The UK will champion an open, modern and innovative approach to development that will effectively tackle the global challenges of the 21st century while delivering the best results for the world's poorest which is in our national interest, the International Development Secretary Priti Patel set out in two reviews launched today (1 Dec).
'Raising the standard: The Multilateral Development Review 2016' and 'Rising to the challenge of ending poverty: The Bilateral Development Review 2016' establish how the UK will address the global response to problems that threaten us here at home such as the migration crisis, cross-border conflict, climate change and disease pandemics.
In the reviews, the International Development Secretary makes clear that Britain's aid contribution is an investment in our future security and national interest.
In an extensive and detailed look at the UK bilateral and multilateral development systems, the reviews confirm the geographic regions of focus for the UK, which multilateral organisations the Department for International Development (DFID) will work with, and the tools that will be used to maximise our impact as we tackle poverty across the globe.
The reviews highlight best practice in the global development system, as well as examples of poor performance that will face urgent action.
The UK is clear in its demand for high performance across the board and will maintain pressure on multilateral organisations and NGOs to ensure results, value for money, transparency and accountability.
International Development Secretary Priti Patel said:
From leading the international response to the Ebola outbreak in Sierra Leone to getting lifesaving humanitarian aid to millions of people in Syria, UK aid supported by the British public has had an incredible impact on helping the world's poorest people.
But the global approach to development needs to adapt and reform to keep pace with our rapidly changing world. As a world-leader, the UK will be at the forefront of these efforts: promoting pioneering investment in the most challenging and fragile countries, making greater use of cutting-edge technology, and sharing skills from the best of British institutions from the NHS to our great universities.
Improving the way the UK delivers aid along with our multilateral partners is vital to deliver the best results in fighting poverty and value for taxpayers' money.
Global Britain is outward looking and we will use our aid budget to help build a more stable, more secure, and more prosperous world for us all: this is not only the right thing to do � it is firmly in our interests.rdquo;
The Bilateral Development Review 2016
The Bilateral Development Review 2016 focuses on how the UK can deliver the best results on the ground for the world's poorest people.
Key features of the Bilateral Development Review include:
The UK is calling for further transparency and even stronger measures on value for money, for both the UK and its NGO partners. The international aid system as a whole must become more effective, transparent and accountable to the poorest people in the world, and to taxpayers.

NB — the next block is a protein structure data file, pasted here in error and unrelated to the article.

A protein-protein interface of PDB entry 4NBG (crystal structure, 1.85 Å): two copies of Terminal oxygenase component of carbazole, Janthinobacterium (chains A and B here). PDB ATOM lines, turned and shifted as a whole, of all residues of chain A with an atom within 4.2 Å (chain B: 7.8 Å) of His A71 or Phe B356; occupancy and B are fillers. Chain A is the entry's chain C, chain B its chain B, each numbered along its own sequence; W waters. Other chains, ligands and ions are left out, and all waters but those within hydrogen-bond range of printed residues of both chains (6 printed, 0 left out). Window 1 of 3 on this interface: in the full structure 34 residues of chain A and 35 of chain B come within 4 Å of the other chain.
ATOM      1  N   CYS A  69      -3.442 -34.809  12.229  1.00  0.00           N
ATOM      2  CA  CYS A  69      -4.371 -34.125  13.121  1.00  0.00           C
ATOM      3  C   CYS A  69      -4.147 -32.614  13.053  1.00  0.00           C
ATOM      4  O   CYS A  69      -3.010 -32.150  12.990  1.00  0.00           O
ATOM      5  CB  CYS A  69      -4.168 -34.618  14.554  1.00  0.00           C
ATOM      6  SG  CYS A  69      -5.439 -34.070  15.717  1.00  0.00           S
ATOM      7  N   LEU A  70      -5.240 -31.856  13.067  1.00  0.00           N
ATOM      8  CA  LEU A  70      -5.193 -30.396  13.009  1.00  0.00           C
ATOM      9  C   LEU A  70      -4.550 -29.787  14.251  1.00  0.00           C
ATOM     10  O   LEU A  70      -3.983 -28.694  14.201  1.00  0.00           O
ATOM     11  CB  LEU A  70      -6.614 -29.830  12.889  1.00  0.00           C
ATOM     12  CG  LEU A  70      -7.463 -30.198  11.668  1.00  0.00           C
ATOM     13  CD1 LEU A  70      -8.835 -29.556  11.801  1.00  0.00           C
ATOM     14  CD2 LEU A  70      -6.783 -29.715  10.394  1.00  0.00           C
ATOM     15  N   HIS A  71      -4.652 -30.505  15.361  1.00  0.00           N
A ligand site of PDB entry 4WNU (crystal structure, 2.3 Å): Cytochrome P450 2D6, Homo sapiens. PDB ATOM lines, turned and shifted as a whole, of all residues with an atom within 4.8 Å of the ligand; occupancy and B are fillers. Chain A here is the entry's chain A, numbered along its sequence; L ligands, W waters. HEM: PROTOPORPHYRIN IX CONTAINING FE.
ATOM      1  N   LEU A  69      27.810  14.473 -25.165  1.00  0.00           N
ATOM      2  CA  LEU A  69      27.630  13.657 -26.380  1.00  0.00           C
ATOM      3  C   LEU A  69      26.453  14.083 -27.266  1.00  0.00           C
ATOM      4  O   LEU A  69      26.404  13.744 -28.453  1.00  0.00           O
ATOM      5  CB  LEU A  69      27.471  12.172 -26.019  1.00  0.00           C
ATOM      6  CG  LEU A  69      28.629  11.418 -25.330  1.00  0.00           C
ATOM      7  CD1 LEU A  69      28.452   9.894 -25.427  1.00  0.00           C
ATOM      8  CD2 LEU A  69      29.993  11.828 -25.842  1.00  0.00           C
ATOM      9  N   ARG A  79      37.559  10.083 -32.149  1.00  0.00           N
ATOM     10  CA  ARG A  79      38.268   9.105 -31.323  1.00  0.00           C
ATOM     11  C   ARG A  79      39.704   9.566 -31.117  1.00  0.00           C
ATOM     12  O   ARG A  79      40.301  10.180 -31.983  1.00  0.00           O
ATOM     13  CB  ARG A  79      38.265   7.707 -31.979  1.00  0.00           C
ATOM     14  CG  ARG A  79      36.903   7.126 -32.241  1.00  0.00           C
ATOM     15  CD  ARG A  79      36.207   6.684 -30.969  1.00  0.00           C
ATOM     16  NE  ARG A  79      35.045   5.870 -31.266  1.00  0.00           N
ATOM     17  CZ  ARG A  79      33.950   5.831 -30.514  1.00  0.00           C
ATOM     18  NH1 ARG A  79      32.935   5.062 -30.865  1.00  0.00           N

The UK's bilateral development programmes will focus on security, migration, people with disabilities, health, and ending the reprehensible practices of modern slavery and child exploitation. The UK will ensure these priority areas are consistently considered in all areas of work.
The UK will tackle the major global challenges of the 21st century by strengthening global health security, creating job opportunities and making the best use of technology and research. As set out in the UK's Aid Strategy, 50% of DFID's spending will go to fragile states and regions, including in the Middle East and Africa.
In the foreword, the International Development Secretary sets out how the UK will continue to speak out against outrages in Syria and harness the spirit of urgency and impact that the UK showed during the Ebola crisis and apply it to the even greater task of eradicating extreme poverty.
Multilateral Development Review 2016
Britain's support to multilateral development agencies will build on work which in 2014 immunised 56 million children in some of the world's poorest countries, helped 10.4million young people living through humanitarian emergencies to access education and provided access to clean water for 27.8million people.
Key features of the Multilateral Development Review include:
By encouraging multilateral agencies to collaborate, the UK has helped secure significant results while ensuring value for money. For example, Gavi, the Vaccine Alliance, worked with UNICEF to order vaccines in bulk, which has saved around pound;900 million over the past 5 years. Gavi's UK-backed vaccine programmes saved the lives of more than 4 million children between 2011 and 2015.
Reviewing the multilateral system has real impact. For example, the Food and Agriculture Organization (FAO) was put into special measures after the 2011 Multilateral Aid Review. Since then, they have modernised their management structure and delivered over US$100 million of efficiency savings between 2011 and 2015 and their performance is ranked as 'good' in this year's review.
The UK government expects and insists that every penny of taxpayers' money is spent in an efficient, transparent and demonstrably effective way. DFID is therefore introducing improvement plans for poor performing agencies.
UK aid spend will continue to be reviewed and partners will be held to account to make sure the international development system is delivering the best results for the world's poorest and the best value for the UK taxpayer.
Source: Department for International Development (DFID).